Development was rapid and business brisk in the burgeoning new town of Stettler. Over the course of their first winter, seven lumber yards strained to meet demand. By July 1906, there were 600 residents in Stettler. Buildings appeared roughshod and poorly built, indicating that construction was hurried to meet current commercial needs. In the first decade of the 20th century, Stettler had upwards of 70 businesses, including doctors, druggists, a dentist, a lawyer, a jeweler, a butcher, a furniture store, a real estate office, and several general stores. These services were particularly useful to the expanding Estonian population working the fields in the area south of Stettler.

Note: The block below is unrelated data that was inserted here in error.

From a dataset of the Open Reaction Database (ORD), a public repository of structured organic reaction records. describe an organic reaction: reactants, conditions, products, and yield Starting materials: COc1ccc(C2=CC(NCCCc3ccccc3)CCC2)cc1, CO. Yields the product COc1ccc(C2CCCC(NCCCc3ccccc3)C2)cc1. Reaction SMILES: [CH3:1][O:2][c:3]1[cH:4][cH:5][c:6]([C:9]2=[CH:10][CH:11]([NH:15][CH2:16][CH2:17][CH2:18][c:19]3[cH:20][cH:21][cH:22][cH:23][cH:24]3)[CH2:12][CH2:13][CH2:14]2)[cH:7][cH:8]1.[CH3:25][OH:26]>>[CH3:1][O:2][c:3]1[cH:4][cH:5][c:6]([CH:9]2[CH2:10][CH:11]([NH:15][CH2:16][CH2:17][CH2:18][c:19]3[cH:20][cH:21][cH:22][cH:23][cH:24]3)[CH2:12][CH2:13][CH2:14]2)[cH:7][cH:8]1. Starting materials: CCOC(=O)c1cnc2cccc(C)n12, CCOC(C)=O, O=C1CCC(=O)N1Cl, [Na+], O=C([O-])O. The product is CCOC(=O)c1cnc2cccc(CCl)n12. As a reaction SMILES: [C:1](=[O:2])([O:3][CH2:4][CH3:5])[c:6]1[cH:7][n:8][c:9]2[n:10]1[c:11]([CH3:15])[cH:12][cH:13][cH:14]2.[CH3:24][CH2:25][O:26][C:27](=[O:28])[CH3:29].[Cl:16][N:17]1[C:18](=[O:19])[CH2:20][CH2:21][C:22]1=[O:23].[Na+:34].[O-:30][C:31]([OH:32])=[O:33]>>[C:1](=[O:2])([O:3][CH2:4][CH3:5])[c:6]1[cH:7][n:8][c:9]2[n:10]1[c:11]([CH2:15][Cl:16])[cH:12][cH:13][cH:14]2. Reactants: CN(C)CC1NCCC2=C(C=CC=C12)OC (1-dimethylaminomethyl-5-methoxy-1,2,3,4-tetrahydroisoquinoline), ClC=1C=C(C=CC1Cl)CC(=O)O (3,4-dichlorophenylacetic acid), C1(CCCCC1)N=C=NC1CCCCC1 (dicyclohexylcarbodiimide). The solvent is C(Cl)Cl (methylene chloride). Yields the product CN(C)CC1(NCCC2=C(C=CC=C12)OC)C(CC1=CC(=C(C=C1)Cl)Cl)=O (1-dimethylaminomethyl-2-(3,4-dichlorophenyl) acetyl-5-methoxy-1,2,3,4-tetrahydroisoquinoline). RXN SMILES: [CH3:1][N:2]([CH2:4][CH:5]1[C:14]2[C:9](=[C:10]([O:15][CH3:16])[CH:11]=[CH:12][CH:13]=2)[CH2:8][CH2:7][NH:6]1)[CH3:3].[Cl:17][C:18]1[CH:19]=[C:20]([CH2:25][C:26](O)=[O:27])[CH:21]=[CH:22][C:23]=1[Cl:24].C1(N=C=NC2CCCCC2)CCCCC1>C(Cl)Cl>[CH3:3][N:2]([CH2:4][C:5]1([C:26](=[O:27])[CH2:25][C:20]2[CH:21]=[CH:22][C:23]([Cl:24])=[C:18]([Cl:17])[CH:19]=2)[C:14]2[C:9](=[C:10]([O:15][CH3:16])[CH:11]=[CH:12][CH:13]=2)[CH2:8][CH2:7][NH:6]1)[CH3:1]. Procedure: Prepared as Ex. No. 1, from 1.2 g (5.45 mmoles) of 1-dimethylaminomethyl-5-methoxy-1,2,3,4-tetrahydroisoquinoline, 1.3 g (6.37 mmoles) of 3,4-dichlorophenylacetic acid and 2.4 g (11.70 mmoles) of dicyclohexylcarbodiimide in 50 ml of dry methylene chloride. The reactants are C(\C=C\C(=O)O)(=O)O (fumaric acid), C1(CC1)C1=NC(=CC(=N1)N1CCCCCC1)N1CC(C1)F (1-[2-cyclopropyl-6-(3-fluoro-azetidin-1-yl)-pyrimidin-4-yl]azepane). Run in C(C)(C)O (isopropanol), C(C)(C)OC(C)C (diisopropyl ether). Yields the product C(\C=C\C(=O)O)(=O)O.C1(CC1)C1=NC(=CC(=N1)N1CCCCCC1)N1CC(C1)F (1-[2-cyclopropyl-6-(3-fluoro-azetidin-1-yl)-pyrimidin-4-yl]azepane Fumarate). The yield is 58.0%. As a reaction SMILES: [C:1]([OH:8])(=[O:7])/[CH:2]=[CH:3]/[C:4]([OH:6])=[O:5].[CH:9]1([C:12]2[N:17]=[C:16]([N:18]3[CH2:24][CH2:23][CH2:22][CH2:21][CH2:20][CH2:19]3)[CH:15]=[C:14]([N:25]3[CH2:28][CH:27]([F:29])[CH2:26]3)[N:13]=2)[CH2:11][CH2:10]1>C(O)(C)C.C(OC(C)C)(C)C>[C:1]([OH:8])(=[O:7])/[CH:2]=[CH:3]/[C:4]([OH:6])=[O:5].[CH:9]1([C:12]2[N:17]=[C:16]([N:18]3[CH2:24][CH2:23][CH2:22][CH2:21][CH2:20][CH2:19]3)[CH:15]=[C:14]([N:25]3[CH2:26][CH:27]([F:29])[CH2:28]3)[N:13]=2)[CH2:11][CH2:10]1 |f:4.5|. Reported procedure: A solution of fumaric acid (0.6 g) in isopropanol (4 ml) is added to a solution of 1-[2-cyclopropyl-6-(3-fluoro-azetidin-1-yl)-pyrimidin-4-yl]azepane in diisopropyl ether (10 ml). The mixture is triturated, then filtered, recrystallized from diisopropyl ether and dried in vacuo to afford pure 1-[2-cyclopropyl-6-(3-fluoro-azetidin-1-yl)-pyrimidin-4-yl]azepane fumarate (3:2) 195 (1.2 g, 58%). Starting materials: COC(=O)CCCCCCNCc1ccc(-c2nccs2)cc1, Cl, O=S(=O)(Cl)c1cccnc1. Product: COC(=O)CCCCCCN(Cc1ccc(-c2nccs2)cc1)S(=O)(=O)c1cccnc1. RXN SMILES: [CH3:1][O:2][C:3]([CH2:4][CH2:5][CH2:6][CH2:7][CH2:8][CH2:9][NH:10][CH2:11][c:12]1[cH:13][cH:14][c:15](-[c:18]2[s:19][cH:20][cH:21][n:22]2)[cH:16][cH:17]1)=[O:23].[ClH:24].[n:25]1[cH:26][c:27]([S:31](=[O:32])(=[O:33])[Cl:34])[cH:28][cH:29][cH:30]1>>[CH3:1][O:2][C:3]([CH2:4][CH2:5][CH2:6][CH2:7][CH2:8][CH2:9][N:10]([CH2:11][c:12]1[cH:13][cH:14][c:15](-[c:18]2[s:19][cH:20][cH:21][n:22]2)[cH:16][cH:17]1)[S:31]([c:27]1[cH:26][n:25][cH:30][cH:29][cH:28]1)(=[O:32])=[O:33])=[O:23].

Some of the first Estonian families settled in the area south of Stettler in 1903. They travelled from Sylvan Lake to Red Deer and then from Red Deer to Stettler. The Tipmans and Kudras are notable examples of pioneer families dedicated to finding quality farmland in the largely unsettled lands of early 20th-century Alberta. Any pioneer family trying to establish a successful farm had to display indomitable resolve and perseverance. Without adequate funds and efficient transportation, the Tipmans and Kudras, like other Estonian settlers, discovered Alberta's unexplored terrain by foot and, over time, they created prosperous farming communities. Other Estonians to arrive shortly after were Alix Saar, Ado Saar, Alex Oro, Martin Oliver, Hennels, and Johannes Kerbes, accompanied by various family members.